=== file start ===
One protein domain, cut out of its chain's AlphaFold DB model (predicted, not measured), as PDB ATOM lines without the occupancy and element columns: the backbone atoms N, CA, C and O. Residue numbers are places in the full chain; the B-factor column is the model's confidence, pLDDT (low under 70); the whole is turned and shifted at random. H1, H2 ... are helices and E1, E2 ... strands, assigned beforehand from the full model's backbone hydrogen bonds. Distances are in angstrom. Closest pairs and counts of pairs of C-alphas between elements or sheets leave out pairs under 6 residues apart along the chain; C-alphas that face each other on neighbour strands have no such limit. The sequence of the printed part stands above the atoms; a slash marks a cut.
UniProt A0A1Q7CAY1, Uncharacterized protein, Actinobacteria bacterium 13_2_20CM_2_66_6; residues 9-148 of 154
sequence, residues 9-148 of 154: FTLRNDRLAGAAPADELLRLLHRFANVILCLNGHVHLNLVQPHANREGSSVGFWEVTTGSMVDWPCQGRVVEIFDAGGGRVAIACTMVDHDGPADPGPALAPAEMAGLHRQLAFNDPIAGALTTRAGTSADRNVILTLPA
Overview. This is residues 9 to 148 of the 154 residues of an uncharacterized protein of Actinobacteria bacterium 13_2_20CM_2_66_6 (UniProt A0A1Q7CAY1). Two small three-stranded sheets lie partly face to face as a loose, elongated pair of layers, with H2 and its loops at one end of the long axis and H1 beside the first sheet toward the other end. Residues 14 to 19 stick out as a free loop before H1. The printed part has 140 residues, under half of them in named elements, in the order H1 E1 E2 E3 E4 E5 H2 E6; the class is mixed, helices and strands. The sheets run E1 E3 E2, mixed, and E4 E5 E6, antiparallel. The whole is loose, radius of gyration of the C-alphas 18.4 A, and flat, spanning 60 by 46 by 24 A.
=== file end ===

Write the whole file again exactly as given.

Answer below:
One protein domain, cut out of its chain's AlphaFold DB model (predicted, not measured), as PDB ATOM lines without the occupancy and element columns: the backbone atoms N, CA, C and O. Residue numbers are places in the full chain; the B-factor column is the model's confidence, pLDDT (low under 70); the whole is turned and shifted at random. H1, H2 ... are helices and E1, E2 ... strands, assigned beforehand from the full model's backbone hydrogen bonds. Distances are in angstrom. Closest pairs and counts of pairs of C-alphas between elements or sheets leave out pairs under 6 residues apart along the chain; C-alphas that face each other on neighbour strands have no such limit. The sequence of the printed part stands above the atoms; a slash marks a cut.
UniProt A0A1Q7CAY1, Uncharacterized protein, Actinobacteria bacterium 13_2_20CM_2_66_6; residues 9-148 of 154
sequence, residues 9-148 of 154: FTLRNDRLAGAAPADELLRLLHRFANVILCLNGHVHLNLVQPHANREGSSVGFWEVTTGSMVDWPCQGRVVEIFDAGGGRVAIACTMVDHDGPADPGPALAPAEMAGLHRQLAFNDPIAGALTTRAGTSADRNVILTLPA
Overview. This is residues 9 to 148 of the 154 residues of an uncharacterized protein of Actinobacteria bacterium 13_2_20CM_2_66_6 (UniProt A0A1Q7CAY1). Two small three-stranded sheets lie partly face to face as a loose, elongated pair of layers, with H2 and its loops at one end of the long axis and H1 beside the first sheet toward the other end. Residues 14 to 19 stick out as a free loop before H1. The printed part has 140 residues, under half of them in named elements, in the order H1 E1 E2 E3 E4 E5 H2 E6; the class is mixed, helices and strands. The sheets run E1 E3 E2, mixed, and E4 E5 E6, antiparallel. The whole is loose, radius of gyration of the C-alphas 18.4 A, and flat, spanning 60 by 46 by 24 A.